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Grapevine City Council approves maximum budget for Phase 2 of TEXRail train station development

 

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Photo: City of Grapevine

Grapevine City Council authorized a guaranteed maximum price to pay Coury Hospitality for Phase 2 of the Grapevine TEXRail station project during its meeting Nov. 20.

The maximum price set for Phase 2 is $46,859,820, and it will allow Coury Hospitality to complete construction of the TEXRail station, the observation tower and the plaza in Historic Downtown Grapevine, according to the meeting agenda packet.

Nearly a year ago, during a Dec. 5 meeting, Grapevine City Council approved a contract with Coury Hospitality for Phase 1 of the project, which was not to exceed $30,185,180, to begin work on the parking garage that will be part of the TEXRail station.

Read more from Community Impact…

TEXRail Officially Begins Service In Grapevine on Jan 5, 2019

Trinity-Metro-Logo__Vertical-WebIt’s Time to Train! We are so proud to be a part of Trinity Metro’s TEXRail project. This integral light rail system not only makes transportation a cinch, it also connects our communities. TEXRail is a new 27-mile commuter rail line that will extend from downtown Fort Worth, across northeast Tarrant County, through North Richland Hills and Grapevine, and into DFW International Airport’s Terminal B.

This line, which will begin service on January 5, 2019, is projected to serve more than 8,000 daily riders at nine stations by the end of the first year of operation. By 2035, nearly 14,000 riders are projected to ride the system. As a courtesy extended by Trinity Metro, everyone may ride the TEXRail route at no charge during the first two-weeks of operation.

Visit RideTrinityMetro.org/TEXRail to learn more about this impactful project. View schedules at RideTrinityMetro.org/TEXRail/Schedules/.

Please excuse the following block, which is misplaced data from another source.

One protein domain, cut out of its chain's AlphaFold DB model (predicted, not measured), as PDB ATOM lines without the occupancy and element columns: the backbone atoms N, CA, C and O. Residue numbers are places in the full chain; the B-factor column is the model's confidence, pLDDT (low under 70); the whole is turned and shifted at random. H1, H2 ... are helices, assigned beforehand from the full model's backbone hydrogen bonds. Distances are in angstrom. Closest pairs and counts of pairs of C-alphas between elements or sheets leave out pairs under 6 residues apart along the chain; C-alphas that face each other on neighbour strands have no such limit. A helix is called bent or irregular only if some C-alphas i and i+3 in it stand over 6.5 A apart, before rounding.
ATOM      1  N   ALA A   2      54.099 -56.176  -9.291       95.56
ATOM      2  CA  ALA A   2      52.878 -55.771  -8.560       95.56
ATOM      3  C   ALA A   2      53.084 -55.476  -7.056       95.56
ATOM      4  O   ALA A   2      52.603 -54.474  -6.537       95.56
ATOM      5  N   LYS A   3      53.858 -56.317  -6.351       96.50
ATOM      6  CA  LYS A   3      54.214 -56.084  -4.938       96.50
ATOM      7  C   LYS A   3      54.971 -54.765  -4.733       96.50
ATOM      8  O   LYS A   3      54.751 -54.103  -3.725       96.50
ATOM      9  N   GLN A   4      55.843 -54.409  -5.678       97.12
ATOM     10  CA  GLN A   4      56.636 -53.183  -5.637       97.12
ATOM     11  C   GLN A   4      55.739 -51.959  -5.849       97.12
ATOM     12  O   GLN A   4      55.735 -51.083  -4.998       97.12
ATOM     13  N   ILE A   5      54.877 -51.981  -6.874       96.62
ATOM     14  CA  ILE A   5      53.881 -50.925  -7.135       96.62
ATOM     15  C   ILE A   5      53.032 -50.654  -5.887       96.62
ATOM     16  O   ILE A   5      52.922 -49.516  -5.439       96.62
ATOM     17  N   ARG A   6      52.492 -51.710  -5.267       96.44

TEXRail test runs this week

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This week, TEXRail trains will operate their test runs Monday through Friday between 9am and 7pm between the Mahaffey Maintenance Facility (at Long and Sylvania in Fort Worth) through Grapevine.

These test runs will operate with horns and flagmen (at crossings) and will travel at speeds up to 70mph. These trains may stop at stations and they may run through them – depending on the particular test run they are operating. Please remain a minimum of 15′ from train tracks at all times.

For additional information regarding the TEXRail project, please visit bit.ly/2IX34ZX

Hello, Media? There’s a Train Coming…

By Chris Daigle

For some reason, the big players in Houston and Texas media continue to ignore one of the biggest news stories of our day. Maybe they’re too focused on a certain judge in Washington, or posting photo galleries of the best neighborhoods to live in or best restaurants to eat at, and can’t find the time. In the process, corporate-owned media in Texas are missing an opportunity to do their real jobs as watchdogs for the rest of us.

You’ve probably heard about the purported high speed train that will one day in the far, far future connect the booming economies of Houston and Dallas. You’ve seen snippets of smiling politicians lauding the innovative (yep, that’s the word for everything now) technology of modern trains, and you’ve seen public relations pieces boasting of a new board chairman or a new CEO joining the team of Texas Central Railroad (TCR) to forever change the way we travel in Texas.

What you aren’t reading anywhere is an in-depth analytical look at the feasibility of this project, the money that surrounds it, the public endearment that it is certainly not capturing, and the way a high speed train will factor into transportation a decade from now. For the life of me, I can’t understand why big media outlets haven’t jumped on the opportunity to do some real, if difficult, work.

The latest news about Texas Central Partners and its “bullet train” was quietly released last week in the Dallas Morning News: “Texas Central Partners has secured a $300 million loan to continue its pursuit of a new 240-mile high speed rail route from Houston to Dallas. The company said it will use the financing to move ahead on permitting, design, and engineering on what would be the first high speed rail in Texas.” The loan is a tiny percentage, they say, of the total $15 billion project overall cost. Others estimate it will cost closer to $20 billion.

For anyone who has followed the slow drip of news on this project since its 2015 announcement, the $300 million loan should serve as sticker shock to the general public. The reason? The interest bearing loan comes from the Japan Bank for International Cooperation, and the Japan Overseas Infrastructure Investment Corporation for Transport and Urban Development. Say that real fast at a party, and nobody goes home drunk.